Two men may be criminally prosecuted pending a hearing for the 2022 online harassment of Hadas Klein, a key witness in Prime Minister Benjamin Netanyahu's corruption trial, the State Attorney's Cyber Department announced on Monday night.
Journalist-Activist Eli Tzipori and Avi Weiss had allegedly harassed Klein last July during her testimony by publicizing information about her place of residence.
Along with remarks about her testimony, Tzipori is alleged to have shared an address and photograph of Klein's home on Twitter, Telegram and Facebook.
Tzipori reportedly credited Weiss, who had also responded to the journalist's tweet by posting Klein's full address details.
During the June and early July testimony of Klein's boss, businessman Arnon Milchan, Tzipori repeatedly argued with other journalists covering the trial.
Klein filed a police complaint against both men, and a probe was approved by the Attorney-General's Office in August 2022. The personal assistant only recently had filed a complaint against another man on Friday night, who seemingly had been arrested on suspicion on Sunday of online threats, harassment, and incitement to violence against a prosecution witness.
The harasser had, according to Maariv, claimed that she had stolen from her employer and pinned the crime on Netanyahu, and called to hunt down her and her family.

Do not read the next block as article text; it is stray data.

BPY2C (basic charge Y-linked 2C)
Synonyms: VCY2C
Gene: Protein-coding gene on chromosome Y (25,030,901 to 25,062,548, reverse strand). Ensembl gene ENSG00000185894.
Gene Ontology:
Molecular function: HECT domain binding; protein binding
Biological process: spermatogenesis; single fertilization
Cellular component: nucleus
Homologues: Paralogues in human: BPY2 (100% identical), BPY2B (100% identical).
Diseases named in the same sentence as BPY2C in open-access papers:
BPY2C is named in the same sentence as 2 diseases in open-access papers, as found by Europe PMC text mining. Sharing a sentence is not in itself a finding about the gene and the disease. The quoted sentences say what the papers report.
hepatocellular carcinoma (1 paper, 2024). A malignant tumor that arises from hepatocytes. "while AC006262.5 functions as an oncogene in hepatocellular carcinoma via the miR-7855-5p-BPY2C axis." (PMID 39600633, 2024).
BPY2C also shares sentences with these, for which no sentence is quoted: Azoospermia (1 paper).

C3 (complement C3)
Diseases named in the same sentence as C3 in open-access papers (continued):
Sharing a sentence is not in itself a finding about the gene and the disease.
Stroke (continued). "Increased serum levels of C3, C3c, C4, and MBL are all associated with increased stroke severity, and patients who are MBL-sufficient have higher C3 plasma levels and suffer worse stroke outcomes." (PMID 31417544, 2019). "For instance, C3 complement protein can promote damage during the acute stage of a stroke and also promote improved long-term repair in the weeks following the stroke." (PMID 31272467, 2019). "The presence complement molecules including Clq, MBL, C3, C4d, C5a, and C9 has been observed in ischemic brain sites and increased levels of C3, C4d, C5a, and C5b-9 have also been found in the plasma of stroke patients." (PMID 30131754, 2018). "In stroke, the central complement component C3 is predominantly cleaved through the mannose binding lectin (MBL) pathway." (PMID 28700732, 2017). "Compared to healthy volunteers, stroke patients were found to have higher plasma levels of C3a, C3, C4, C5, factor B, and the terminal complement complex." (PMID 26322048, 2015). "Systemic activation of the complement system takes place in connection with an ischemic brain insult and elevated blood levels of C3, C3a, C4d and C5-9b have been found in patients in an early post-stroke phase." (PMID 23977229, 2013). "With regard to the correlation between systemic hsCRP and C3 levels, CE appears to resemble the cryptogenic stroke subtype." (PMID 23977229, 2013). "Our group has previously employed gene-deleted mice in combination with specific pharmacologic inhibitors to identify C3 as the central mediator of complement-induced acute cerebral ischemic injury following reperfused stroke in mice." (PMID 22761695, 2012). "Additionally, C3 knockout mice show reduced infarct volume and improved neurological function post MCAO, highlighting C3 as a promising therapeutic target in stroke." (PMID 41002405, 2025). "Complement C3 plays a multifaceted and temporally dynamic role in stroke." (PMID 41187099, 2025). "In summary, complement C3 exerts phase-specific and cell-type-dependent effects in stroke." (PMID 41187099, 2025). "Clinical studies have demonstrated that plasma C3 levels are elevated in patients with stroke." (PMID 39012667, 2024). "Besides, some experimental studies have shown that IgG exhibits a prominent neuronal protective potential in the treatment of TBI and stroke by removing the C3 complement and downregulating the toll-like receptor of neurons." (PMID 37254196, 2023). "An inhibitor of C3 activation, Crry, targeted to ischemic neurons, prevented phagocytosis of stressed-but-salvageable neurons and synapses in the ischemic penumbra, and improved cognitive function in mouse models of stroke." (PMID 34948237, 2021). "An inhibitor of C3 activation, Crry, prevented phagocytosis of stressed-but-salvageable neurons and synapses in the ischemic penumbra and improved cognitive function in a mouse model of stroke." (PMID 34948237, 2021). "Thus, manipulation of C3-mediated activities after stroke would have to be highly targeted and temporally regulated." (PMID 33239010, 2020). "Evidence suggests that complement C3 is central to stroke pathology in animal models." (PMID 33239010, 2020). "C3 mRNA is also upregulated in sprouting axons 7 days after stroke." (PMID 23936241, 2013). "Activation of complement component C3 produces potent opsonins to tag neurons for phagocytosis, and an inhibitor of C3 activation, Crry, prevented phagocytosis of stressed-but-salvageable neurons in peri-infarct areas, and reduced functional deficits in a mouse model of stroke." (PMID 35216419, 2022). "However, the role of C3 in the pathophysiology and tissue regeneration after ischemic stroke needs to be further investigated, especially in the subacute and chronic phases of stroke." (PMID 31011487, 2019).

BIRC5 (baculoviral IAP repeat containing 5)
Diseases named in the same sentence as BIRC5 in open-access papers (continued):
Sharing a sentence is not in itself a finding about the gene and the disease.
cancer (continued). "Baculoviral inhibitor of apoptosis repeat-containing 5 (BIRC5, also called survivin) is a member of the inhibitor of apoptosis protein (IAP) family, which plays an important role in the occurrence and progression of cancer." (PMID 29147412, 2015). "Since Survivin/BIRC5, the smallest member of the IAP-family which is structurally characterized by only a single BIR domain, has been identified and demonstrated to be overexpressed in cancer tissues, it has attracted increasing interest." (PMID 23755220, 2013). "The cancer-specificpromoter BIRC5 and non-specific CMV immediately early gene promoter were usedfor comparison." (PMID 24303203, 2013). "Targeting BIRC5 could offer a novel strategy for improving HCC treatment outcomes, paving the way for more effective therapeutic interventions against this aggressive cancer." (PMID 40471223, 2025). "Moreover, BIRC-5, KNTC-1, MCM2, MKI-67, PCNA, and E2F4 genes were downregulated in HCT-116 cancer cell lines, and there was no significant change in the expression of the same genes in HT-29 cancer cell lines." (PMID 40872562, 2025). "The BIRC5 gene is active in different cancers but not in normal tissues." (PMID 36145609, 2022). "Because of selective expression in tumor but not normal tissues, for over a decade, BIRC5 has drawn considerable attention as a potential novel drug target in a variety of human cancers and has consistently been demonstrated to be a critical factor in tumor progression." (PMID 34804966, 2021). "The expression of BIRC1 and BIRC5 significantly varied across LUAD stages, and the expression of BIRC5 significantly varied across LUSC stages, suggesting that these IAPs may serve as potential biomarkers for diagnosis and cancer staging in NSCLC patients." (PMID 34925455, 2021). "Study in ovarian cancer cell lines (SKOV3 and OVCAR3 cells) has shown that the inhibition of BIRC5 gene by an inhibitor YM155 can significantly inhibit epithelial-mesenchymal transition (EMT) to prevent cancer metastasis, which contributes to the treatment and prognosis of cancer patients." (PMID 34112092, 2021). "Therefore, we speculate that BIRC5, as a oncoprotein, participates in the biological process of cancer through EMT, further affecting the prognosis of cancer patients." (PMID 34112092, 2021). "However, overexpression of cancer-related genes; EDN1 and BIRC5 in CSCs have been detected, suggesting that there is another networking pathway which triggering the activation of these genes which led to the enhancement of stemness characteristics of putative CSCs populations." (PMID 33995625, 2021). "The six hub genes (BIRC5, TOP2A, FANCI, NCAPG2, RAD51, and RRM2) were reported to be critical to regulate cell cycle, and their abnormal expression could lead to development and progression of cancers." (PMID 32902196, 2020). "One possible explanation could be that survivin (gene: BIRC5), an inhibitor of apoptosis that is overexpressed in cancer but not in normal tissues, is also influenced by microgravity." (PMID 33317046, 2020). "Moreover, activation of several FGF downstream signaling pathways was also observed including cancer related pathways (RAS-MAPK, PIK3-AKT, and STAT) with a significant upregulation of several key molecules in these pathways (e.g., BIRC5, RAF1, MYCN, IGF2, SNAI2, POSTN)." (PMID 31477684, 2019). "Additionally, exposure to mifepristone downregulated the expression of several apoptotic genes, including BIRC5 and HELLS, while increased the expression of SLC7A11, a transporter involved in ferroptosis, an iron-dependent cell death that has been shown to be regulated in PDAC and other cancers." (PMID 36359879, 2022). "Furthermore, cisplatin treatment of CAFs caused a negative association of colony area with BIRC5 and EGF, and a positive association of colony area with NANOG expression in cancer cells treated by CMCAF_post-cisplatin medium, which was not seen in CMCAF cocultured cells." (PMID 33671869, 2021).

Past indictments for harassment of Hadas Klein
Tzipori and Weiss would not be the first to be indicted for harassing Klein. Tiberias resident Menachim Raviv was indicted in January for a 2022 series of tweets in which he cursed Klein and compared her "wickedness" to the spread of the coronavirus pandemic.
Klein testified in 2022 on Case 1000, also known as the "illegal gifts affair," that Milchan had routinely given expensive gifts to Netanyahu, and that the Israeli leader had provided personal and business favors for the film mogul such as help with a US visa renewal issue.
On Tuesday, the Netanyahu trial continued with testimonies on Case 4000, in which the prime minister is accused of promoting regulation in favor of Bezeq owner Shaul Elovitch in return for positive coverage on his then website Walla. Editors working at Walla during the time gave their testimony about the editorial bent of the website.